Skip to main content

Young Investigator: Q&A with Jadwiga Bilchak

The Young Investigator Award (YIA) provides two-year salary support to early career NF researchers to help them get established as independent NF investigators. Since its inception, several YIAs have made groundbreaking research findings and notable publications through this program, and many have advanced to become leaders in the NF research and clinical communities.

We’re pleased to introduce some of these researchers from the latest class of awardeesJadwiga Bilchak (Kayser Lab, Department of Psychiatry, University of Pennsylvania) shares how her background in electrophysiology is informing her approach to creating new genetic and imaging techniques for NF1, as well as a personal connection to the community.  

A woman sitting in front of a microscope.What are you hoping to learn from this project?

Using the Drosophila model, we aim to understand how NF1 mutation affects sensory neuron excitability and circuit dynamics, and how peripheral sensory disturbances are transformed in the brain to shape social behavior.

What are your long-term research goals?

I would like to use my background in electrophysiology and the knowledge I’m currently gaining in genetic and imaging techniques to investigate changes in circuit dynamics that occur in NF1 and other neurodevelopmental disorders, specifically in relation to sensorimotor deficits.

Tell us about life in a research lab. What’s a typical day look like?

What I love about my job is that each day can be different. Some days I spend taking care of my flies and preparing for future experiments, while others I perform challenging surgeries or learn new techniques from my coworkers; some days I’m meeting new people and discussing ideas, and other days I’m glued to my computer screen analyzing data.

What brought you to the NF research field?

I first met my mentor at a post-doctoral recruitment event. I was still immersed in my PhD and had not expected to find a post-doctoral mentor so quickly, but when he described his recent publication on the Drosophila model of NF1, my mind began racing with possibilities. Although the topic was far removed from what I’d studied previously, I felt that my background in neuronal physiology could dovetail with the sophisticated genetic tools available in Drosophila, and that my mentor could guide me to make valuable contributions to the NF field.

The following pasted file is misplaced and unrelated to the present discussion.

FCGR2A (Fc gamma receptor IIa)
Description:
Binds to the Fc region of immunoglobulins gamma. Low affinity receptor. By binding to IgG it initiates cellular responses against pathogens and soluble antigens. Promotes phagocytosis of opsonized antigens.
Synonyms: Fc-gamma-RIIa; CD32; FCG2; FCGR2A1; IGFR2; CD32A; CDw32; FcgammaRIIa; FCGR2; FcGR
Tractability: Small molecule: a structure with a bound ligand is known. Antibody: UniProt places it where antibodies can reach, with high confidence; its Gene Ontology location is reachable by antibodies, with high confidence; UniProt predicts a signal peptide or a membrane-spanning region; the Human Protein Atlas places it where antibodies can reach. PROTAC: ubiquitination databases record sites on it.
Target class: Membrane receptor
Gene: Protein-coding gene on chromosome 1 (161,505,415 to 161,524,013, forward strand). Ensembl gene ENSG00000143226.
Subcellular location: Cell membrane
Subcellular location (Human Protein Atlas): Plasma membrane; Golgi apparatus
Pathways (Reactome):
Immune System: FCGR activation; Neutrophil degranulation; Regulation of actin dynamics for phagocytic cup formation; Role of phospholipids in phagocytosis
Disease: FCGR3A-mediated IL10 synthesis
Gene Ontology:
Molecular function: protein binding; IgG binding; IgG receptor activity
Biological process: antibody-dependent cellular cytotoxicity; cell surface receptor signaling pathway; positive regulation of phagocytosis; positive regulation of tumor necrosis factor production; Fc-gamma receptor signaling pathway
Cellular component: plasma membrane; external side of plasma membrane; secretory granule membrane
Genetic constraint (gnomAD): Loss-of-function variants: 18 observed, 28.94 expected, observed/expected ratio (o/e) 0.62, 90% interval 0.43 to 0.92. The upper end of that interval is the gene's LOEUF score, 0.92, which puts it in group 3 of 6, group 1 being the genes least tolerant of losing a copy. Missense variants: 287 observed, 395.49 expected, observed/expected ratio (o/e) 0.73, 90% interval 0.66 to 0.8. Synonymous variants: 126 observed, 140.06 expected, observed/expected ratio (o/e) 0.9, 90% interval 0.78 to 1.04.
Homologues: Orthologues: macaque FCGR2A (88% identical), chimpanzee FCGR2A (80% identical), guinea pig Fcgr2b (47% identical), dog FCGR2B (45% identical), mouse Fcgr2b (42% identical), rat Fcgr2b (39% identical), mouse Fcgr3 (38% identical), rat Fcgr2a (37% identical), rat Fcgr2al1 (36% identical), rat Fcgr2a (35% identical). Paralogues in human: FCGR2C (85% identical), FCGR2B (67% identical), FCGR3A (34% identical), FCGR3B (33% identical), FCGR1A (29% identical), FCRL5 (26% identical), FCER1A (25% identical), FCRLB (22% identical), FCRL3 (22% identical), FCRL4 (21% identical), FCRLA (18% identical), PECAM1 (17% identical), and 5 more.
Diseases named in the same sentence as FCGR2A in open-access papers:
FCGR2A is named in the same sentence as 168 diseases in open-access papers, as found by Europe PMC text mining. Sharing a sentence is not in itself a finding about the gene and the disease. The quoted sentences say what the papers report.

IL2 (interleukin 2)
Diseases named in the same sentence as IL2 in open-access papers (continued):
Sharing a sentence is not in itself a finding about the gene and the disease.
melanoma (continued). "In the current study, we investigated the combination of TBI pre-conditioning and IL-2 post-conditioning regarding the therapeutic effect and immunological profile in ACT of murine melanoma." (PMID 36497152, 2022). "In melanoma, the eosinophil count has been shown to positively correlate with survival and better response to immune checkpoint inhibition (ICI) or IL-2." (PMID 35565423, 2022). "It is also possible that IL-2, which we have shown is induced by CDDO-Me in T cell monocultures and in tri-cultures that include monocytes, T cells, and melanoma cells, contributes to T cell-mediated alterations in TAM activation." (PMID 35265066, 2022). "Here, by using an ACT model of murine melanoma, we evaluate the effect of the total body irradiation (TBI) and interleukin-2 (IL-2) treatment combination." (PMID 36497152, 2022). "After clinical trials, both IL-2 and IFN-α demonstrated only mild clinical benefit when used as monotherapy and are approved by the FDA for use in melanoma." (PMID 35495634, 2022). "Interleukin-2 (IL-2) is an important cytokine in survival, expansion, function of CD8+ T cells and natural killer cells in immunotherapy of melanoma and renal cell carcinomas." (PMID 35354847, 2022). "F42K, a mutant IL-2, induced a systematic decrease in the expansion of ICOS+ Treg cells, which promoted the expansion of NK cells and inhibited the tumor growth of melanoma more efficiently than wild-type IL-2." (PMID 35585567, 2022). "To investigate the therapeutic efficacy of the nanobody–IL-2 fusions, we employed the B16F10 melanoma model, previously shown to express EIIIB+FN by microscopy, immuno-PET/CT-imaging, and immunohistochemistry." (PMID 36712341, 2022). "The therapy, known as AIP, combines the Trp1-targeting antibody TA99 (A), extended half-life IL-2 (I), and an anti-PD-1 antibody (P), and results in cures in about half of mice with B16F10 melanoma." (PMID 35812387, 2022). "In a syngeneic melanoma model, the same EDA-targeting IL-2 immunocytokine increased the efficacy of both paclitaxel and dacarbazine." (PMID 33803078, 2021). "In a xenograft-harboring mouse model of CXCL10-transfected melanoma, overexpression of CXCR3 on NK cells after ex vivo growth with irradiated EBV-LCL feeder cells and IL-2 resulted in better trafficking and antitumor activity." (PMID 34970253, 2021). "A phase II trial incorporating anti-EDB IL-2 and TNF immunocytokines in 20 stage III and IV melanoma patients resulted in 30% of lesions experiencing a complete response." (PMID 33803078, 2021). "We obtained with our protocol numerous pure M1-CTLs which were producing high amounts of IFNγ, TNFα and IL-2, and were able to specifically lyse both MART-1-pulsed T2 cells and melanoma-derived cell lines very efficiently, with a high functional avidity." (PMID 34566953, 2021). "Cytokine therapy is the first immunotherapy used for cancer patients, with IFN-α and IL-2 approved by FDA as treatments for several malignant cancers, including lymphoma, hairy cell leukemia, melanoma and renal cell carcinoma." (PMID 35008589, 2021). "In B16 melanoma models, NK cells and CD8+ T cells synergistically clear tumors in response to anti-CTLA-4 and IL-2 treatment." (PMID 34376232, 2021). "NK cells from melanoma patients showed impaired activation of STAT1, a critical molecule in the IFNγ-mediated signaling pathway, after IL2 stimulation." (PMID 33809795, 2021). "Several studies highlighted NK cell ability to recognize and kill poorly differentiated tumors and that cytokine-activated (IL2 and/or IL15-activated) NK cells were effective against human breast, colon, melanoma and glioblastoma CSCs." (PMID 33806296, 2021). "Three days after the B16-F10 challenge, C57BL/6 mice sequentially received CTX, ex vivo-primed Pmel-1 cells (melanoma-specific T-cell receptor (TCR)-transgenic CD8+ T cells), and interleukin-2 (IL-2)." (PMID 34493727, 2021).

What do you like to do when you’re not in the lab?

Lab work can occasionally be frustrating, so I love to bring my bow to the local range after work and blow off some steam with archery.

What does it mean to you to receive this funding from CTF?

Shortly after starting my postdoc, I met with the mother of my late best friend for dinner. I told her about my new project studying NF1, and to my surprise, she knew more about NF1 than I did. She told me that, although they never confirmed with genetic testing, the doctors believed that my best friend had NF1. This helped me put my work in perspective, and when I was awarded funding from the CTF, I felt a great sense of gratitude. I’m grateful that the CTF sees value in the basic research I do and acknowledges its potential, and although I was too late to help my best friend, I’m so grateful to have the opportunity to help others.

Learn more about our latest investments in young investigors; click here for NF1 projects and click here for SWN projects (including NF2-related schwannomatosis). Click here to learn more about funding opportunities, including the Young Investigator Awards, from the Children’s Tumor Foundation.